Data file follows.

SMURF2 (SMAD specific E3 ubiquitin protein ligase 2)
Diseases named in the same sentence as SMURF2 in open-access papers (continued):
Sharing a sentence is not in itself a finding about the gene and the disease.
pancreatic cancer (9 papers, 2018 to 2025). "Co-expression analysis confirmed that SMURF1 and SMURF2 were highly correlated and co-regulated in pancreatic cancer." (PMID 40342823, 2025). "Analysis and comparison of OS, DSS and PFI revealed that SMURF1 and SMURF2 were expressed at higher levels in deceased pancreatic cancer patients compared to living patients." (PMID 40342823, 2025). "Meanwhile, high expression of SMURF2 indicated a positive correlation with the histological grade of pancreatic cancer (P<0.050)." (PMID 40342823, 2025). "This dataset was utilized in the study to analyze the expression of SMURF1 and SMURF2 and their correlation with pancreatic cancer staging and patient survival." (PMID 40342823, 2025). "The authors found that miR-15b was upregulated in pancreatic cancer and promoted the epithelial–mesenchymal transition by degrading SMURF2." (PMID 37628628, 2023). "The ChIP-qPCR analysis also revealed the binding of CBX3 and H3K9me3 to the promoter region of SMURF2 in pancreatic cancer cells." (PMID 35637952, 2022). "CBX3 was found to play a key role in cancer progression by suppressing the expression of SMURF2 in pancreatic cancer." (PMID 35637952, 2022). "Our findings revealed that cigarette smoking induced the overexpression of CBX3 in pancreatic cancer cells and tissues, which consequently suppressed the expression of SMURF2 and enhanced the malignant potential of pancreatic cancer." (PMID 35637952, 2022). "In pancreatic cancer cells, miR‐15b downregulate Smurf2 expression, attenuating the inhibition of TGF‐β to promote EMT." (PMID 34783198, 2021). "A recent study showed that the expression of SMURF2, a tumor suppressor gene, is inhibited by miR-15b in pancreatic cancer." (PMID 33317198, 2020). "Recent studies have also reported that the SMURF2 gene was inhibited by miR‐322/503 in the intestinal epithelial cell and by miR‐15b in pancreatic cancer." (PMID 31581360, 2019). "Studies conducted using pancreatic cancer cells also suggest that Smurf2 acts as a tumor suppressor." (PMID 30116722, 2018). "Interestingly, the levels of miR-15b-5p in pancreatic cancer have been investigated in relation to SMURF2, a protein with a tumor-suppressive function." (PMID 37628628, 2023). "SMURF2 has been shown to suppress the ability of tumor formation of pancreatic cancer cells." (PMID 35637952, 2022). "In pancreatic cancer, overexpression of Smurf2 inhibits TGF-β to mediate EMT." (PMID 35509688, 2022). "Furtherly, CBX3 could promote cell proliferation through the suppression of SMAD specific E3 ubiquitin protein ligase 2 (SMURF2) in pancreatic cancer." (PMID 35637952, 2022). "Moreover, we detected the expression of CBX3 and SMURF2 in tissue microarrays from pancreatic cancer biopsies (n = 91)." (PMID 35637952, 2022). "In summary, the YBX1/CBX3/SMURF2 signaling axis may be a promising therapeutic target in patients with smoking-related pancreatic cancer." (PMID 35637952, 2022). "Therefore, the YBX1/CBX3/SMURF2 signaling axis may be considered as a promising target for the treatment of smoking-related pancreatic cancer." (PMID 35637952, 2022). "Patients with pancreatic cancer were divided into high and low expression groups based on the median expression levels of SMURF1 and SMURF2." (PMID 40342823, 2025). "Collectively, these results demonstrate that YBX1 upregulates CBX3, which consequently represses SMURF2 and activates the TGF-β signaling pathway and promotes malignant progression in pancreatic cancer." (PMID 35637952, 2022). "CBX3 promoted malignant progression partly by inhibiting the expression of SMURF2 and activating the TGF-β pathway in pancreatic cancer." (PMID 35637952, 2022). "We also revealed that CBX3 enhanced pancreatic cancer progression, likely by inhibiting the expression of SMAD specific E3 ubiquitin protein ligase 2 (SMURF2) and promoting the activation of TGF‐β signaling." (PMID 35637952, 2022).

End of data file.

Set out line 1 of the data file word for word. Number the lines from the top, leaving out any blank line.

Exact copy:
SMURF2 (SMAD specific E3 ubiquitin protein ligase 2)